The food selection is also improved this year, he said.
Hanover-based Sensenig’s Meats and Catering will serve up hearty bratwurst sandwiches, turkey legs and a German-style “sundae” — mashed potatoes, pulled pork and sauerkraut stuffed into a cup, Davis said.
Other fare includes artisan grilled cheese from New Cumberland-based Mad Dash, as well as crab cakes and crab soup from Sherri’s Fun Foods in Camp Hill, he said.
Bricker’s Famous French Fries, a West Manchester Township business, will serve more traditional fair-style food, such as pizza, fries and funnel cakes, Davis said.
The numbers: About 2,400 ticketholders came to last year’s festival, he said, and “we have planned to keep it about the same size this year so we can concentrate on the move and improvements.”
The festival usually has a few dozen underage attendees, and some people bring their children, Davis said.
Another change this year is that people over age 16 have to pay to enter because last year, some people came in for free and shared their friends’ beer or used fake wristbands, he said.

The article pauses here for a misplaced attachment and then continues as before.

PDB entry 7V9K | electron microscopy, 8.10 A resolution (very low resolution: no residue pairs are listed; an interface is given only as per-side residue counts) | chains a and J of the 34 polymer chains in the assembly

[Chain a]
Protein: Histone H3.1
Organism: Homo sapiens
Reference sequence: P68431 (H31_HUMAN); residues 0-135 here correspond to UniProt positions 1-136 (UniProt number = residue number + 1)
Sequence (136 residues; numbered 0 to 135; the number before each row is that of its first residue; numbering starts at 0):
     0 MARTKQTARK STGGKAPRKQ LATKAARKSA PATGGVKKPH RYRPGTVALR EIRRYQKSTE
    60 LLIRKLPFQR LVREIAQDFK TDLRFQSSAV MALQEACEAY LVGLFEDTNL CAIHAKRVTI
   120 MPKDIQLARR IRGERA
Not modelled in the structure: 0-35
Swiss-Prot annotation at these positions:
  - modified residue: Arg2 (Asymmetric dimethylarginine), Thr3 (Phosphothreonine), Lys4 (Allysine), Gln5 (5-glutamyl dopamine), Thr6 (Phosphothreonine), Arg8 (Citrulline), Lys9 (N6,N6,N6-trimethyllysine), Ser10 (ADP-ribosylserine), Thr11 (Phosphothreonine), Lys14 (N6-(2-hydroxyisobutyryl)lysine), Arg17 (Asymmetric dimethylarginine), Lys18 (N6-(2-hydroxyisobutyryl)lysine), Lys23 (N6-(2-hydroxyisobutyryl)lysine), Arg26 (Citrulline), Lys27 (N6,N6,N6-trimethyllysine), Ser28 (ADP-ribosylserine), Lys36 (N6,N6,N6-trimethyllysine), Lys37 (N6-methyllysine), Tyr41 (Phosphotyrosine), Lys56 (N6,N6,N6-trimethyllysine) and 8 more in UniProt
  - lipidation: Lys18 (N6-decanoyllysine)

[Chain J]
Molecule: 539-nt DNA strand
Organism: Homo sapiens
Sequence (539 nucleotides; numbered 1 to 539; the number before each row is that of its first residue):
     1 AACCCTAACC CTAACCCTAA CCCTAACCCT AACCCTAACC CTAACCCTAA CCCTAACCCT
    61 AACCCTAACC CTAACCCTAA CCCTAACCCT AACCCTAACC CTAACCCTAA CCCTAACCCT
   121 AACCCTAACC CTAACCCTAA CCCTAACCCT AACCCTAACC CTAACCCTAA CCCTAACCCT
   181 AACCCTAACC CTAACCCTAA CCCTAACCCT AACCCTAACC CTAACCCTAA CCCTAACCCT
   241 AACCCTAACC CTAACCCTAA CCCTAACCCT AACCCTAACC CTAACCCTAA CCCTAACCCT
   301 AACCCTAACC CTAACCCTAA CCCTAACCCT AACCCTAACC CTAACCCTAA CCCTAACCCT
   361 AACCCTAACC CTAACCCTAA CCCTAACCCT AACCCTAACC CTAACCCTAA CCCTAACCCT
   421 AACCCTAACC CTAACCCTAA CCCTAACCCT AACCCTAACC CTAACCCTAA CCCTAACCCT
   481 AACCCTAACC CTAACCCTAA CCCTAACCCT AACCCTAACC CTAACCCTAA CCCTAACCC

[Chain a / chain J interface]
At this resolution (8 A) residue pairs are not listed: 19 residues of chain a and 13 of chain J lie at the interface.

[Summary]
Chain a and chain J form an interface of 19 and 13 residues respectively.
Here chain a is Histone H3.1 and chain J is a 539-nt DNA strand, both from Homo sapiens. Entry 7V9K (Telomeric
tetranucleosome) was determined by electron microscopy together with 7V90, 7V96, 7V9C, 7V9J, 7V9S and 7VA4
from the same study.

“We aren’t worried about the money so much as worried that we will run out of beer for people who paid to get in,” Davis said.
The Sons of the American Legion present the annual festivals as part of an effort to raise money for local, regional and national organizations.
This year, group will give at least $5,000, and Davis said he expects that $10,000 or more will be donated to other causes.
Get your drink on:
The fourth annual Yorktoberfest runs from noon to 5 p.m. on Saturday and Sunday at the York Fairgrounds, and the event is rain or shine.
Patrons must be 21 to sample beer and wine, and those over 16 will have to pay to get in the gate. There are three beverage options:
•Beer tasting, 1 to 5 p.m. Saturday or Sunday: $40, includes a souvenir pint glass and limitless sampling for one adult
•Wine tasting, noon to 5 p.m. Saturday or Sunday: $20, includes a souvenir wine glass and limitless sampling for one adult
•Designated driver, noon to 5 p.m. Saturday or Sunday: $20, includes free water, homemade sodas and a limited edition T-shirt
Tickets are available for purchase at www.yorktoberfest.com or at the gate until they sell out.
If somebody were to pick out a present for you right now, what would it be? How about an entire vegan food truck? That’s what’s actress Jessica Chastain did for her mom. Best present ever!